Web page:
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AJR Am J Roentgenol. 2014 Jun;202(6):1383-8. doi: 10.2214/AJR.13.11368.

Monte Carlo simulation to analyze the cost-benefit of radioactive seed localization versus wire localization for breast-conserving surgery in fee-for-service health care systems compared with accountable care organizations.

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1 Department of Diagnostic Imaging, Banner M. D. Anderson Cancer Center, 2940 E Banner Gateway Dr, Ste 315, Gilbert, AZ 85234.



In breast-conserving surgery for nonpalpable breast cancers, surgical reexcision rates are lower with radioactive seed localization (RSL) than wire localization. We evaluated the cost-benefit of switching from wire localization to RSL in two competing payment systems: a fee-for-service (FFS) system and a bundled payment system, which is typical for accountable care organizations.


A Monte Carlo simulation was developed to compare the cost-benefit of RSL and wire localization. Equipment utilization, procedural workflows, and regulatory overhead differentiate the cost between RSL and wire localization. To define a distribution of possible cost scenarios, the simulation randomly varied cost drivers within fixed ranges determined by hospital data, published literature, and expert input. Each scenario was replicated 1000 times using the pseudorandom number generator within Microsoft Excel, and results were analyzed for convergence.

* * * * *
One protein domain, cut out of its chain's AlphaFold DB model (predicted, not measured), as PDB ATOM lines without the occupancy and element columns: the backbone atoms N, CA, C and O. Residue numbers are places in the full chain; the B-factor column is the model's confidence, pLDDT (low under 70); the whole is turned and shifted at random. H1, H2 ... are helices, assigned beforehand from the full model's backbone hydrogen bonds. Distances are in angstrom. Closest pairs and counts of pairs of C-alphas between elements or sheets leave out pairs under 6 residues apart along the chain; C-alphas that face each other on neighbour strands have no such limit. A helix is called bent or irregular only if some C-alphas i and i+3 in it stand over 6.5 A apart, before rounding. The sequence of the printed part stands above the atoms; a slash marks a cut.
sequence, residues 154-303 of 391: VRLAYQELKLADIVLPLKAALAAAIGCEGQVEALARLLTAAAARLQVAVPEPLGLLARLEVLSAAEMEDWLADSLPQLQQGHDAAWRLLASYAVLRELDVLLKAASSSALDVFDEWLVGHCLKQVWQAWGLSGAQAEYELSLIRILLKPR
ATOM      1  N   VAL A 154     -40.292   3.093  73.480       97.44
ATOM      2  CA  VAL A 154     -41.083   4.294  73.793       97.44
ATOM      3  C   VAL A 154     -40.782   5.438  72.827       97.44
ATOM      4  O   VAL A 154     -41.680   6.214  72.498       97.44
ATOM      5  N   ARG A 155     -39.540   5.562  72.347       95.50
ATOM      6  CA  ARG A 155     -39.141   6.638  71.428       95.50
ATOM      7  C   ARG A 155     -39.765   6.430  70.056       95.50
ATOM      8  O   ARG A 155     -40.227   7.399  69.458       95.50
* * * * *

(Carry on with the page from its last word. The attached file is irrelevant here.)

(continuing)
In a bundled payment system, RSL reduced total health care cost per patient relative to wire localization by an average of $115, translating into increased facility margin. In an FFS system, RSL reduced total health care cost per patient relative to wire localization by an average of $595 but resulted in decreased facility margin because of fewer surgeries.


In a bundled payment system, RSL results in a modest reduction of cost per patient over wire localization and slightly increased margin. A fee-for-service system suffers moderate loss of revenue per patient with RSL, largely due to lower reexcision rates. The fee-for-service system creates a significant financial disincentive for providers to use RSL, although it improves clinical outcomes and reduces total health care costs.

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